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HM 168 demonstrates important phenomena of bed-load transport in the area near the bottom at subcritical discharge. The large dimensions of the experimental section enable the modelling of river courses with and without structure.
The core element of the HM 168 experimental flume is the stainless steel experimental section. A sediment layer up to 10cm high covering an area of 5x0,8m allows bed-load transport to be studied. The sediment is held in the experimental section by plate weirs at the inlet and at the outlet. The tank after the water drain contains a sediment trap with a filter element for sand. The water circuit is closed.
In addition to bed-load transport in open channels without structures, some models can also be used to observe fluvial obstacle marks, namely scour formation and siltation at structures. A bridge pier, a plate weir or an island can be inserted into the experimental section. You can also design your own models using deflection plates and angular steel.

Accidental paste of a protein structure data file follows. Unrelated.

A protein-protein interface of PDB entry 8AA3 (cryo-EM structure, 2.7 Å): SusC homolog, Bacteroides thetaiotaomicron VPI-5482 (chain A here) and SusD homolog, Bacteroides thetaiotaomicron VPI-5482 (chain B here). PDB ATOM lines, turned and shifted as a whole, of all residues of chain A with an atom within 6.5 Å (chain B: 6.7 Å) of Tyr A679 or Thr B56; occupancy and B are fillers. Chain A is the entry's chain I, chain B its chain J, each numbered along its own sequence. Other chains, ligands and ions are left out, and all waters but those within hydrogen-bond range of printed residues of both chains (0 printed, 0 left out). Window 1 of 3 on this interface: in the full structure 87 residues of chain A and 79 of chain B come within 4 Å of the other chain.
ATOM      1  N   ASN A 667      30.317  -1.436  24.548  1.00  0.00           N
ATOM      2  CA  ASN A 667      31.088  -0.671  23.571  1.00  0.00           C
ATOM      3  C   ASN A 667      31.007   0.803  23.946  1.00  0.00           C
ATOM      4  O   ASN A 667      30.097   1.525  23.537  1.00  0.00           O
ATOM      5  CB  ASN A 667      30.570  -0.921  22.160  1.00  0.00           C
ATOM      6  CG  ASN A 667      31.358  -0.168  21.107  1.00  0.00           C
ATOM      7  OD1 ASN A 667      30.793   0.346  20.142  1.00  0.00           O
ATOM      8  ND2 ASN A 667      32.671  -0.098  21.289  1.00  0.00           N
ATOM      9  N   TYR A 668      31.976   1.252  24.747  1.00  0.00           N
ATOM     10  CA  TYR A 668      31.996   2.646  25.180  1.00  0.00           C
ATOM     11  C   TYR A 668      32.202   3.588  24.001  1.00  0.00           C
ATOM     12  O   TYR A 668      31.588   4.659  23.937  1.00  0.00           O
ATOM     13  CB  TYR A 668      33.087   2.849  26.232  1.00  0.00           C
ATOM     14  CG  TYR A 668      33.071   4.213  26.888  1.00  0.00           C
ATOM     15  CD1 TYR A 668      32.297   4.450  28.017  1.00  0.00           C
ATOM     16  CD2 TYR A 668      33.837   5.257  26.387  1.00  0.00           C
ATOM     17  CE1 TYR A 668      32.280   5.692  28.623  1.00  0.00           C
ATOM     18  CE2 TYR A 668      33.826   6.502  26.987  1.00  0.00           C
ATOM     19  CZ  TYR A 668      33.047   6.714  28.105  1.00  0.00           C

Profile measurement in the sediment along the bottom and the determination of the discharge depth at each point on the experimental section is done via a movable instrument carrier and a point gauge. The discharge is measured via an electromagnetic flow meter.
The well-structured instructional material sets out the fundamentals and provides a step-by-step guide through the experiments.
Learning Objectives / Experiments
- bed-load transport in open channels
- how flow velocity affects bed-load transport
- ripple formation on the river bed
- observing the formation of meanders
- fluvial obstacle marks on structures
* bridge pier with rectangular profile
* rounded-nosed bridge pier
* pointed-nosed bridge pier
* island (round or rectangular)
- bed-load transport formulae
* Meyer-Peter and Müller formula
* Einstein's formula